It is now a legendary piece of Canadian hockey folklore. Following a terrible game against the Soviets in game 4 in Vancouver, a game in which the Vancouver fans booed Team Canada loudly and routinely, Phil Esposito decided to speak his mind.
"For the people across Canada, we tried. We gave it our best. For the people who booed us, jeez, all of us guys are really disheartened and we're disillusioned and we're disappointed in some of the people. We cannot believe the bad press we've got, the booing we've gotten in our own buildings. If the Russian fans boo their players like some of the Canadian fans - I'm not saying all of them - some of them booed us, then I'll come back and apologize to each and every Canadian. But I don't they will. I'm really, really, I'm really disappointed. I am completely disappointed. I cannot believe it. Some of our guys are really really down in the dumps. We know - we're trying. What the hell, we're doing the best we can. They've got a good team and let's face facts. But it doesn't mean that we're not give it our 150 per cent because we certainly are...
"Everyone one of us guys, thirty-five guys who came out to play for Team Canada," Esposito continued, "we did it because we love our country and not for any other reason. They can throw the money for the pension fund out the window, they can throw anything they want out the window - we came because we love Canada. And even though we play in the United States and we earn money in the United States, Canada is still our home and that's the only reason we come. And I don't think its fair that we should be booed."
Johnny Esaw, the broadcaster doing the interview, knew he had something special, and was more than willing to let Phil talk as long as he wanted. All along a few fans heckled from the safety of seats above, angering Esposito to a scary new level.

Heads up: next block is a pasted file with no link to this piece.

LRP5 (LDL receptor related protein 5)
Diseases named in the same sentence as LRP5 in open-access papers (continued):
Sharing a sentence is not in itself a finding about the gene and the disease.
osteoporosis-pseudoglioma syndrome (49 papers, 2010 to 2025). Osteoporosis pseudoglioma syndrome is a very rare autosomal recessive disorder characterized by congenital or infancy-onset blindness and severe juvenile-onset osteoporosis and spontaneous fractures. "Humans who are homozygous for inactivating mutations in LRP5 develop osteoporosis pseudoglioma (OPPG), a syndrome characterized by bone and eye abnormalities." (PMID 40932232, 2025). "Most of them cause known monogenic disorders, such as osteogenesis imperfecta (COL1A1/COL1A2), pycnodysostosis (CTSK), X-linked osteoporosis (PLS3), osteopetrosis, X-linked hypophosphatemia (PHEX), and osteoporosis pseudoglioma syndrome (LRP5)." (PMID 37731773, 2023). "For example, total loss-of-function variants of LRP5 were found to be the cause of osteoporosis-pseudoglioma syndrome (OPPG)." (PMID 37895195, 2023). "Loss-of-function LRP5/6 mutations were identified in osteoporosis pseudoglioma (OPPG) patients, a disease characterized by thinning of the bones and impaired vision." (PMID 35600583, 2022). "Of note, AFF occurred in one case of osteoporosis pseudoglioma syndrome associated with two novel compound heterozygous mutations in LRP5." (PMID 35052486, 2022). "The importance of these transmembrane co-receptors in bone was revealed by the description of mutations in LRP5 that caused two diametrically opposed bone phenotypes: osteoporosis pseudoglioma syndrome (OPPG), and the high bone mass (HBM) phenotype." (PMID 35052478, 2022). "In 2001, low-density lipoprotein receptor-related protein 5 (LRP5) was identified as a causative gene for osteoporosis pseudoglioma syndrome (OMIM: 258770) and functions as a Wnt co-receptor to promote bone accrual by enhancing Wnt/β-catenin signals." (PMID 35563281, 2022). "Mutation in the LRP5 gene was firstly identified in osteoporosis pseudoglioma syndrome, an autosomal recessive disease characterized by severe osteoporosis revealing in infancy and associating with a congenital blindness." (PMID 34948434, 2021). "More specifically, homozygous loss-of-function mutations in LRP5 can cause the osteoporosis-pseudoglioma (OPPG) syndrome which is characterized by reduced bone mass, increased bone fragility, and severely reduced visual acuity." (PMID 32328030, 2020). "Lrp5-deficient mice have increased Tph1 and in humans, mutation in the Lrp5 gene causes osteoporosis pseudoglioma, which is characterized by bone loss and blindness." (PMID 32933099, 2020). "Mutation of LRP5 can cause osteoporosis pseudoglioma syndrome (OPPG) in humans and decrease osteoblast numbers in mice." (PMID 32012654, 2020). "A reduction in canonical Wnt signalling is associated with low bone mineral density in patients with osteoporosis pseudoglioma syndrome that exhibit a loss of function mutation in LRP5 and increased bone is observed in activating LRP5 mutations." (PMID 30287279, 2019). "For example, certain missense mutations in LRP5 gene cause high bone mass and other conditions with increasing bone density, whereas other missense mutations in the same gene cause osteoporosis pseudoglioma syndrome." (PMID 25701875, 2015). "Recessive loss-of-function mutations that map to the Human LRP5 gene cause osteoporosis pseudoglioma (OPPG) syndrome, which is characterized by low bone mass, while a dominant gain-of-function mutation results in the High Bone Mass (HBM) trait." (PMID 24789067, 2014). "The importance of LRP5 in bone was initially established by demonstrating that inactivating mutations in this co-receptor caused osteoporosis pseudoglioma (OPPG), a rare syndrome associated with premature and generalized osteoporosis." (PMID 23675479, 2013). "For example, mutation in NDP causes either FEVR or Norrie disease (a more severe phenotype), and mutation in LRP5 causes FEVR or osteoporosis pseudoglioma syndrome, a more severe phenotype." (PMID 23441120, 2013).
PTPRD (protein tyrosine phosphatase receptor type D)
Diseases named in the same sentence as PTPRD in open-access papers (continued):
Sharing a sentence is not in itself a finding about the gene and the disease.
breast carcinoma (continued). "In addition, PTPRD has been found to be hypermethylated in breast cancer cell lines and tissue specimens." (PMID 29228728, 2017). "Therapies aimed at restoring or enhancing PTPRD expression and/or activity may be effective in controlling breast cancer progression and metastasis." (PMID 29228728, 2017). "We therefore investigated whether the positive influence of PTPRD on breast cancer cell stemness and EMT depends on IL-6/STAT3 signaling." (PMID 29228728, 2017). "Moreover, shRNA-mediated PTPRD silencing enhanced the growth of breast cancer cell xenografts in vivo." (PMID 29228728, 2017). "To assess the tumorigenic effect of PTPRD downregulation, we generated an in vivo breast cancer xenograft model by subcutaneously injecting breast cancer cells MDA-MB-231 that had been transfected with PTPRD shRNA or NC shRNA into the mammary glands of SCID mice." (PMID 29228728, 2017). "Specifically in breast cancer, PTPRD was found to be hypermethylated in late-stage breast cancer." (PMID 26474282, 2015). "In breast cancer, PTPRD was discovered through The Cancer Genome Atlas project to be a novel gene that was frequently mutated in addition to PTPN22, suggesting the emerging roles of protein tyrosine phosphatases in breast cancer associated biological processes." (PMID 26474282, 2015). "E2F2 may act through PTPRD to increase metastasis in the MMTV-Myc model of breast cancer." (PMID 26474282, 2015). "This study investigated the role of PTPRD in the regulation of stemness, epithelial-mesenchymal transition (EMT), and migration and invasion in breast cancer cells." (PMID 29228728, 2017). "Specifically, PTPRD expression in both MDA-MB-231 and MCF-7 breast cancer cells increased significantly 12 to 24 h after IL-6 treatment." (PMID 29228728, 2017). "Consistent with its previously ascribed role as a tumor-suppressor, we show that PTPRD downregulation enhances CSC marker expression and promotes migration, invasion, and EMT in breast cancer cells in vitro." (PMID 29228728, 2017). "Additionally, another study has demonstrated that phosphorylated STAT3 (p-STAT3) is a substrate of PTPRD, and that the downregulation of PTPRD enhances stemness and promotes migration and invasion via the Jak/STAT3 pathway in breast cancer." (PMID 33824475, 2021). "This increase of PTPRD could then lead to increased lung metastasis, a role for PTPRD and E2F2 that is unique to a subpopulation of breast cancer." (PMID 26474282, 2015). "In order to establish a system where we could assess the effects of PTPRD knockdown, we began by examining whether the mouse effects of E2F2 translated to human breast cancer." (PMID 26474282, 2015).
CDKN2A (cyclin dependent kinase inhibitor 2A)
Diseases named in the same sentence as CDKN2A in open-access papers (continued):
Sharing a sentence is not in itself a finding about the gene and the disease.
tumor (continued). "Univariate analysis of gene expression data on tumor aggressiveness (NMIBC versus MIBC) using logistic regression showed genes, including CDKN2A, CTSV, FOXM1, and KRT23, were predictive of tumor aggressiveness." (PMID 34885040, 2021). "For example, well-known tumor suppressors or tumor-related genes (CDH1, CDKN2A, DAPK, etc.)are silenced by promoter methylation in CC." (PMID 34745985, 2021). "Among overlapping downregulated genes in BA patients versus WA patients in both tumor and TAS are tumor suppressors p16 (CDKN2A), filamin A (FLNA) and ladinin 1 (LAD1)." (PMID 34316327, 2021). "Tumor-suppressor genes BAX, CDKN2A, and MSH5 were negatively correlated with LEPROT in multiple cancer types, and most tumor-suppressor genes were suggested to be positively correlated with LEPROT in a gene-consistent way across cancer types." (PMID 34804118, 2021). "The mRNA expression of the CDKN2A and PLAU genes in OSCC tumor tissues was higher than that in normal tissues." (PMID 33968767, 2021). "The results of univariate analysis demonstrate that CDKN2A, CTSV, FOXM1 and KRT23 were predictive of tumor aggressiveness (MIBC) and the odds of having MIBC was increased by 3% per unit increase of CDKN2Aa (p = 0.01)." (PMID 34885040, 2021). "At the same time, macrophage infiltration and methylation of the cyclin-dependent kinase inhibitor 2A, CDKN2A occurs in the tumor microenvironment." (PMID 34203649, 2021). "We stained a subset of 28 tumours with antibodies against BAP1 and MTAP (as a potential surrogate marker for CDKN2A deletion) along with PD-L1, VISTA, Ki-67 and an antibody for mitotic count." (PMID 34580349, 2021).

"I was so mad I felt like ramming my stick right down his throat. That's when I realized we were in a war, man." Esposito remembered years later "That's when I realized we were in a war, man. This isn't a game. This is a war and we'd better get ourselves together."
Esposito's rant was the turning point in the series. It fired up his teammates who would go on to reverse all the wrongs of the games and Canada, and would make a dramatic and heroic comeback in Moscow that a nation would remember and cherish forever.
Esposito's speech is probably the most famous example of a hockey figure using the media to fire up his team. While his was entirely impromptu, it is a somewhat common ploy by coaches or captains to have a speech along those lines once a season or so.
Wayne Gretzky even used a similar type of speech to create a everyone-hates-Canada atmosphere to anger his players onto victory in the 2002 Olympics. Gretzky's speech was instantly compared to Espo's, bringing Espo and memories of the 1972 Summit Series back to life yet again.
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